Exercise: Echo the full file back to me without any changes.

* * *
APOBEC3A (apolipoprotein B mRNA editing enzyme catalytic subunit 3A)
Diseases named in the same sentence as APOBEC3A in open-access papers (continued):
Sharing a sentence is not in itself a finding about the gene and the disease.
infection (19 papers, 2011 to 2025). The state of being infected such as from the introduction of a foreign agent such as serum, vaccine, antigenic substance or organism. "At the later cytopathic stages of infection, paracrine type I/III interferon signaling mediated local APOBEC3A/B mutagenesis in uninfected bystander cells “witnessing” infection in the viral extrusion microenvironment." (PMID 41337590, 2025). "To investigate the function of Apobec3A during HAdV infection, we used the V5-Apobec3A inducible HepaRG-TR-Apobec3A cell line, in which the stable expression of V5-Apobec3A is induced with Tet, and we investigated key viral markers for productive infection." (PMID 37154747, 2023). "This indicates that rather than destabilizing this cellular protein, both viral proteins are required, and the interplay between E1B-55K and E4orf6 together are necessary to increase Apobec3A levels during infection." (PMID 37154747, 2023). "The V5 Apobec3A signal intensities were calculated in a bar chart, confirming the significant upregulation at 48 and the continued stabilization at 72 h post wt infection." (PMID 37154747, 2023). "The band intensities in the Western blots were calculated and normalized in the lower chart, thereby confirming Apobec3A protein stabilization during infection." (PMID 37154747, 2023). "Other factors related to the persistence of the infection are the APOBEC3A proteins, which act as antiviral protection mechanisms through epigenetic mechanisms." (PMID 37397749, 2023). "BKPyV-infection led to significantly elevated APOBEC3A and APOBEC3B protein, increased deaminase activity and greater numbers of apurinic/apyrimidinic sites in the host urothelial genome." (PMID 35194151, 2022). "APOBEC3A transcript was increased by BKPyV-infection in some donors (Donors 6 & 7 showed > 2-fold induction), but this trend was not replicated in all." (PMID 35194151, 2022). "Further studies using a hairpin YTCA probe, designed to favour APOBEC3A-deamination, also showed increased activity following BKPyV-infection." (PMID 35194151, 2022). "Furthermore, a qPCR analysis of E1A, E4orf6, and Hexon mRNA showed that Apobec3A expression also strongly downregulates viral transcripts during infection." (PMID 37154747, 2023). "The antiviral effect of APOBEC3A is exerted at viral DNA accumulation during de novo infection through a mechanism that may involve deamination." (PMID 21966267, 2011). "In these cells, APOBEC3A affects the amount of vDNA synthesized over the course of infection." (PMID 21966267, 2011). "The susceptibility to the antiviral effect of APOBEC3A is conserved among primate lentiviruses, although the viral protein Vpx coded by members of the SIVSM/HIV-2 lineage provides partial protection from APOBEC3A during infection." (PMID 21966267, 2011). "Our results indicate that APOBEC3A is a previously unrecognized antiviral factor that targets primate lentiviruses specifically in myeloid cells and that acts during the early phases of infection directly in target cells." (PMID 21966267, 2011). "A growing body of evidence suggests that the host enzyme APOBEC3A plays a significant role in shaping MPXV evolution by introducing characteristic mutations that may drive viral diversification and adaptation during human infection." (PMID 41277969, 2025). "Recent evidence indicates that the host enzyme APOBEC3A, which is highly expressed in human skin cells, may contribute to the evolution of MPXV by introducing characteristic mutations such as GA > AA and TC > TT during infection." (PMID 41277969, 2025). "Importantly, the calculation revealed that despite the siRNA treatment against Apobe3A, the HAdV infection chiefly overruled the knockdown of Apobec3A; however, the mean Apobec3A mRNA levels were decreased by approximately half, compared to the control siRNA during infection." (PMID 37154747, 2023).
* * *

APOBEC3A (apolipoprotein B mRNA editing enzyme catalytic subunit 3A)
Diseases named in the same sentence as APOBEC3A in open-access papers (continued):
Sharing a sentence is not in itself a finding about the gene and the disease.
infection (19 papers, 2011 to 2025). The state of being infected such as from the introduction of a foreign agent such as serum, vaccine, antigenic substance or organism. "At the later cytopathic stages of infection, paracrine type I/III interferon signaling mediated local APOBEC3A/B mutagenesis in uninfected bystander cells “witnessing” infection in the viral extrusion microenvironment." (PMID 41337590, 2025). "To investigate the function of Apobec3A during HAdV infection, we used the V5-Apobec3A inducible HepaRG-TR-Apobec3A cell line, in which the stable expression of V5-Apobec3A is induced with Tet, and we investigated key viral markers for productive infection." (PMID 37154747, 2023). "This indicates that rather than destabilizing this cellular protein, both viral proteins are required, and the interplay between E1B-55K and E4orf6 together are necessary to increase Apobec3A levels during infection." (PMID 37154747, 2023). "The V5 Apobec3A signal intensities were calculated in a bar chart, confirming the significant upregulation at 48 and the continued stabilization at 72 h post wt infection." (PMID 37154747, 2023). "The band intensities in the Western blots were calculated and normalized in the lower chart, thereby confirming Apobec3A protein stabilization during infection." (PMID 37154747, 2023). "Other factors related to the persistence of the infection are the APOBEC3A proteins, which act as antiviral protection mechanisms through epigenetic mechanisms." (PMID 37397749, 2023). "BKPyV-infection led to significantly elevated APOBEC3A and APOBEC3B protein, increased deaminase activity and greater numbers of apurinic/apyrimidinic sites in the host urothelial genome." (PMID 35194151, 2022). "APOBEC3A transcript was increased by BKPyV-infection in some donors (Donors 6 & 7 showed > 2-fold induction), but this trend was not replicated in all." (PMID 35194151, 2022). "Further studies using a hairpin YTCA probe, designed to favour APOBEC3A-deamination, also showed increased activity following BKPyV-infection." (PMID 35194151, 2022). "Furthermore, a qPCR analysis of E1A, E4orf6, and Hexon mRNA showed that Apobec3A expression also strongly downregulates viral transcripts during infection." (PMID 37154747, 2023). "The antiviral effect of APOBEC3A is exerted at viral DNA accumulation during de novo infection through a mechanism that may involve deamination." (PMID 21966267, 2011). "In these cells, APOBEC3A affects the amount of vDNA synthesized over the course of infection." (PMID 21966267, 2011). "The susceptibility to the antiviral effect of APOBEC3A is conserved among primate lentiviruses, although the viral protein Vpx coded by members of the SIVSM/HIV-2 lineage provides partial protection from APOBEC3A during infection." (PMID 21966267, 2011). "Our results indicate that APOBEC3A is a previously unrecognized antiviral factor that targets primate lentiviruses specifically in myeloid cells and that acts during the early phases of infection directly in target cells." (PMID 21966267, 2011). "A growing body of evidence suggests that the host enzyme APOBEC3A plays a significant role in shaping MPXV evolution by introducing characteristic mutations that may drive viral diversification and adaptation during human infection." (PMID 41277969, 2025). "Recent evidence indicates that the host enzyme APOBEC3A, which is highly expressed in human skin cells, may contribute to the evolution of MPXV by introducing characteristic mutations such as GA > AA and TC > TT during infection." (PMID 41277969, 2025). "Importantly, the calculation revealed that despite the siRNA treatment against Apobe3A, the HAdV infection chiefly overruled the knockdown of Apobec3A; however, the mean Apobec3A mRNA levels were decreased by approximately half, compared to the control siRNA during infection." (PMID 37154747, 2023).